Originally published on Tue July 24, 2012 10:35 am
The 2012 Summer Olympics in London starts in four days with the carefully choreographed opening ceremony. But a related spectator sport is already well underway: Dissecting the economic impact of the games.
A show we did in February looked at how big an economic boost cities really get from hosting the Superbowl, and much of the same analysis is being applied to this year's games.
Birth, most people would agree, is a fairly important event. And poetry, most people would agree, tends to focus on subjects of intense emotional significance. So one would think the poetry of early parenthood would be a rich and varied category, filled with reflections on physical transformation, the emergence of life, the realities of infanthood and so forth.
Admittedly, PBS would have had a hard time living up to the experience of its first day at this summer's Television Critics Association's press tour here in Pasadena — the omelets, the cast of Downton Abbey, all that. But its second day started where a lot of people start with PBS: with kid stuff.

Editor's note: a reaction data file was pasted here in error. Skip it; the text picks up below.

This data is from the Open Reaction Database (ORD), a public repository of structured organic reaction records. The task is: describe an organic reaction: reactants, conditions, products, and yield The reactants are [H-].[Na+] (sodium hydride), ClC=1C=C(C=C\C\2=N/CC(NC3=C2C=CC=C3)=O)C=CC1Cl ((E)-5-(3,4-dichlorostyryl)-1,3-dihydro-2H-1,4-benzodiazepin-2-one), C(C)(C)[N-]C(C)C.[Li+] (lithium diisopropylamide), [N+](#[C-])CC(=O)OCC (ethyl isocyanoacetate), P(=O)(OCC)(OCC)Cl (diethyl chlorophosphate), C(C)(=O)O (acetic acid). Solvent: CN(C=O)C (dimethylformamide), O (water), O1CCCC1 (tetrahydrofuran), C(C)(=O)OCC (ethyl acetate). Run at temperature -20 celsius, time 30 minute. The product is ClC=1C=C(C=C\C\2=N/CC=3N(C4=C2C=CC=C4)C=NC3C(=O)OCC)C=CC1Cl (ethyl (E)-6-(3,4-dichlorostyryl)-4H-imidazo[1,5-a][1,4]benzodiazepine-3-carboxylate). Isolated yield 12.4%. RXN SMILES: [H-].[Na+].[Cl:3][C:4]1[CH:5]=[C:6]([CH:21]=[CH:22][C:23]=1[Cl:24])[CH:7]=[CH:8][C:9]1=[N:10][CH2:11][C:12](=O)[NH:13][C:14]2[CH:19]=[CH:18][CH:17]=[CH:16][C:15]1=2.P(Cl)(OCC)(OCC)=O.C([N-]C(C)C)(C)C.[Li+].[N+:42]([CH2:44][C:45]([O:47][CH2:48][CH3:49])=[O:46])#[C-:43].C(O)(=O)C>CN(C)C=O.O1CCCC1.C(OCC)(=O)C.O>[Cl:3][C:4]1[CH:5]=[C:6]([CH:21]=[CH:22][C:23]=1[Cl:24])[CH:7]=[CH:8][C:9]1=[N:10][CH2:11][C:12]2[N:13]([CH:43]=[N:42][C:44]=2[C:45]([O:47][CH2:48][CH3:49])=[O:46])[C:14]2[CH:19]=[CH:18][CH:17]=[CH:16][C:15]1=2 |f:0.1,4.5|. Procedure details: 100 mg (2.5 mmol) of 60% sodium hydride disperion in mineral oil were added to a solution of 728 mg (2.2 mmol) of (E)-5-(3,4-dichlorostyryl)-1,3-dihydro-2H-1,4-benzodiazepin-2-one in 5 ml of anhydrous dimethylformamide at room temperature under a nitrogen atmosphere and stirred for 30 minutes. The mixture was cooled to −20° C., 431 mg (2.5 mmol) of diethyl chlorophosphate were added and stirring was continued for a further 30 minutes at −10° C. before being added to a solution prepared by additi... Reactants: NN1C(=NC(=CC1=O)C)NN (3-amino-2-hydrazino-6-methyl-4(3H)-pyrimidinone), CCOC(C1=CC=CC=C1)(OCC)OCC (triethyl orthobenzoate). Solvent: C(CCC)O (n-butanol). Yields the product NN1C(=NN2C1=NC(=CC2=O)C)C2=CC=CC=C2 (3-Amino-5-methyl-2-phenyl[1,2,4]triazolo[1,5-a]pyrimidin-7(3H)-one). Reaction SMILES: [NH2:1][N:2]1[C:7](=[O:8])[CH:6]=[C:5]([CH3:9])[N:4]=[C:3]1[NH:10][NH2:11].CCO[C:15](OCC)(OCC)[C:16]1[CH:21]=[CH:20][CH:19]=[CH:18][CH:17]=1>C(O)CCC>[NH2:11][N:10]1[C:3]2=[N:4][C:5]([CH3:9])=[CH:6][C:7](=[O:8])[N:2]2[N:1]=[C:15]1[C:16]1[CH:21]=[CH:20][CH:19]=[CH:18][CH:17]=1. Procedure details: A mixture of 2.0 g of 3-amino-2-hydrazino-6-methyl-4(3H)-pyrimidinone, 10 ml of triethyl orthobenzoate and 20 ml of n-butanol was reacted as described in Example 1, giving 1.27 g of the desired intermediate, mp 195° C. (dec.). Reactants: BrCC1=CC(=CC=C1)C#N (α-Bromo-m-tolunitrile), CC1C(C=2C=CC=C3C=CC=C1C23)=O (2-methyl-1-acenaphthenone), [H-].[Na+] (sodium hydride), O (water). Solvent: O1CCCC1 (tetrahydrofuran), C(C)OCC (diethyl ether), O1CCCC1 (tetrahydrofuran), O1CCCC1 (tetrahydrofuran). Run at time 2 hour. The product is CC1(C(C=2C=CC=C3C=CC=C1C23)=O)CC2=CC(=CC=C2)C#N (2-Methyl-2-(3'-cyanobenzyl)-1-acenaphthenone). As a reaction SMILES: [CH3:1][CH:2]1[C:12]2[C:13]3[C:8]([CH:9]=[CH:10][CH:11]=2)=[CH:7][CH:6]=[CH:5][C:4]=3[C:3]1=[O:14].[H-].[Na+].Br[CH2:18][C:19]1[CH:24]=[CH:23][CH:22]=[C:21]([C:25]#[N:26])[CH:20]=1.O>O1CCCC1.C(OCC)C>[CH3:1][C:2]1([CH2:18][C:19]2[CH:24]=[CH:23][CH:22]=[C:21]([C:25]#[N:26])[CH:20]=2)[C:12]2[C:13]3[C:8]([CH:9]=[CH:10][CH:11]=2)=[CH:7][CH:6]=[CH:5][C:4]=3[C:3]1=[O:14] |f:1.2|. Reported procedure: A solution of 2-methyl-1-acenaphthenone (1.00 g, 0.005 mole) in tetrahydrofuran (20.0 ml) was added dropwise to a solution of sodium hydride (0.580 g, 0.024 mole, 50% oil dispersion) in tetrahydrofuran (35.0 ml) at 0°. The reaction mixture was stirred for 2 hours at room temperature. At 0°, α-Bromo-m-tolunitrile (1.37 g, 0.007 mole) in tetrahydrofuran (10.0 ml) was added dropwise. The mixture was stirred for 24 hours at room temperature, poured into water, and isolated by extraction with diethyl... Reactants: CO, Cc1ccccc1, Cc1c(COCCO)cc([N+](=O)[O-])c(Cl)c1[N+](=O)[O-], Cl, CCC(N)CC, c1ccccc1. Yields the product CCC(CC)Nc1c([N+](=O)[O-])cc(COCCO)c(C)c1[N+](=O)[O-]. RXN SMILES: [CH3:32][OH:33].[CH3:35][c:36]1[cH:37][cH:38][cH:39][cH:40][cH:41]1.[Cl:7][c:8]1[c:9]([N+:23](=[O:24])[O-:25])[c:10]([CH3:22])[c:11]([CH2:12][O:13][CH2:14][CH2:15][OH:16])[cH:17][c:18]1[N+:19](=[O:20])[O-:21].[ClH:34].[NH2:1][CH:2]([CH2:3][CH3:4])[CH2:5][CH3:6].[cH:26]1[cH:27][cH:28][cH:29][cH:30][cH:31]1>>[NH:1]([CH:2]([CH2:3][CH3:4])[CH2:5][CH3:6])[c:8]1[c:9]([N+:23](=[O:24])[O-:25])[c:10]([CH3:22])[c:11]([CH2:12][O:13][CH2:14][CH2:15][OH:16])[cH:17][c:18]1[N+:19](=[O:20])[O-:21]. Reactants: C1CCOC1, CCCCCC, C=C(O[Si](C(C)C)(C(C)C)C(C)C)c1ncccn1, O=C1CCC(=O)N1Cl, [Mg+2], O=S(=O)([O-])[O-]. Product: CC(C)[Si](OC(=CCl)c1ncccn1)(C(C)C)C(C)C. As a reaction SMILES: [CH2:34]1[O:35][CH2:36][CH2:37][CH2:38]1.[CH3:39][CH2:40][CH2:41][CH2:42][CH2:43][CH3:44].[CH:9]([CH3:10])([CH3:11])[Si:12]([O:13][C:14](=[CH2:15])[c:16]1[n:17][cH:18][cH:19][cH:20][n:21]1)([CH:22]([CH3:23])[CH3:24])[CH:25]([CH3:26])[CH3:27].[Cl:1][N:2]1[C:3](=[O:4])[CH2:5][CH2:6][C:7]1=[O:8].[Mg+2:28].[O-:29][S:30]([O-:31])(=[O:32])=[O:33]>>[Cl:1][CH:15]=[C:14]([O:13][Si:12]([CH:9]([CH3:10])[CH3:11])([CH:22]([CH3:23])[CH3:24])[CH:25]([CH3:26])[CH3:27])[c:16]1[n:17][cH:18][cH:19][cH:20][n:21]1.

Before its removal from outside the school's football stadium on Sunday, a statue of former football coach Joe Paterno was covered. An independent report concluded he was among top university officials who failed to act when they learned that Jerry Sandusky might be sexually abusing young boys.
Saying that the punishment is "warranted by the conspiracy of silence" among Penn State University's top leadership that turned a blind eye to former assistant football coach Jerry Sandusky's sexual abuse of young boys, the NCAA just announced sanctions on the school that include:
-- A $60 million fine. The money will go into an endowment fund to support programs around the nation that assist victims of sexual abuse, NCAA President Mark Emmert said.